Speedy surveillance motorbikes will be introduced in Croatia to curb road death toll

Croatia's police introduced five racing motorcycles equipped with speed-measuring devices to patrol its new highways and help curb the country's high road death toll, according to the Interior Ministry.

The high-powered vehicles are designed to force speeding traffic offenders, who regularly outpace police patrol cars, to slow down.

Croatia recently completed more than 250 miles of freeways connecting the country's north and south, but the wider roads have done little to stem the high death toll.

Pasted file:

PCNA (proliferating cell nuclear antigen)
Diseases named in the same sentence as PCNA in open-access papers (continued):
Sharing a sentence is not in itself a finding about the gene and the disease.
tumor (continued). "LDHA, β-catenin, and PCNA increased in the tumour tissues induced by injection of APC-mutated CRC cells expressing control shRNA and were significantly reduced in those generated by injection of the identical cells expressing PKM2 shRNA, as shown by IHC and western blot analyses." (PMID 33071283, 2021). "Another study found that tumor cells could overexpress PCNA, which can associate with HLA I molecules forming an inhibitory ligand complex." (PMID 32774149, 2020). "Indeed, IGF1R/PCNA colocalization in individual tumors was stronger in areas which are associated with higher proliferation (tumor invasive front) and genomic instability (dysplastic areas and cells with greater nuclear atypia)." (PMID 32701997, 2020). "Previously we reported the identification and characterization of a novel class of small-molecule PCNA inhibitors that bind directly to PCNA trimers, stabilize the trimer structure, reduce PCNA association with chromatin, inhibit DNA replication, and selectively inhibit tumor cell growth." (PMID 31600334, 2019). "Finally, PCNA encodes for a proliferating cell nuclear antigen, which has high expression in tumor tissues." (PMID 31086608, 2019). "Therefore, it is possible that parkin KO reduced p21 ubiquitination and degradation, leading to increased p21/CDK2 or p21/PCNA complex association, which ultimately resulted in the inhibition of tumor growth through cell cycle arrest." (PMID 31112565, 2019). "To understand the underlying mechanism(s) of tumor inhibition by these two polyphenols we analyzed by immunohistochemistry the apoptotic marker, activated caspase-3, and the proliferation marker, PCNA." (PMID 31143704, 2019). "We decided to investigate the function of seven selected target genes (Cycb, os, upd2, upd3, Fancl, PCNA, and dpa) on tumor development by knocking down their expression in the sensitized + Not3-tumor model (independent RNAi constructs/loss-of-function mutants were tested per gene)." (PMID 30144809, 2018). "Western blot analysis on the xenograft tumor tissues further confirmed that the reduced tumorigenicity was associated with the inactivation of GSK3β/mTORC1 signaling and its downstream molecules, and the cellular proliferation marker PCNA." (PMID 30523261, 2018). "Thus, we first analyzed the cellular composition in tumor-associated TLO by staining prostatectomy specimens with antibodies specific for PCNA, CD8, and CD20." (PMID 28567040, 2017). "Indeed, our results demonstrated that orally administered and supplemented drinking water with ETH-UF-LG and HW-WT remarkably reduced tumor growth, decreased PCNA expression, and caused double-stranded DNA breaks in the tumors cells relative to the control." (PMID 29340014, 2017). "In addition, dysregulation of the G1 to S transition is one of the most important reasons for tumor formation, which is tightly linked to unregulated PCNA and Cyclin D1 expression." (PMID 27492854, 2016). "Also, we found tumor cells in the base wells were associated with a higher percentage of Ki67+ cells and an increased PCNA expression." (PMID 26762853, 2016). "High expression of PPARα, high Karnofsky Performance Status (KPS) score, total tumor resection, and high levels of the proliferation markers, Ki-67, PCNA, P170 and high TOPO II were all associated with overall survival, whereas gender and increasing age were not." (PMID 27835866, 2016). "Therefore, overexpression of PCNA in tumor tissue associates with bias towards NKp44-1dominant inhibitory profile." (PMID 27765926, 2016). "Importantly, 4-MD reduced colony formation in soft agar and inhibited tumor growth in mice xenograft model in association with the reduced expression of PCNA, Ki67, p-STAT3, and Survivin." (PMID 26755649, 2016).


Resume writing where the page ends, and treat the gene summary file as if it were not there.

More than 700 people have been killed in road accidents in the last five months across the country of 4.5 million, police said. The speed limit on freeways is 80 mph, though many drivers ignore it.

The new police motorcycles can go faster than 186 mph, but will not engage in high-speed chases when they hit Croatia's highways later this year.

Instead, they will take instant photos of traffic offenders or apprehend them at regular pit-stops, such as gas stations or toll booths.

The motorbikes, which will cost more than US$16,400, will have large flashing lights in their rear, signaling "STOP - police," to slow down speeders.

Last year, the government also introduced a zero-tolerance alcohol policy as part of its get-tough road and traffic campaign, the AP reports.

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Author`s name Editorial Team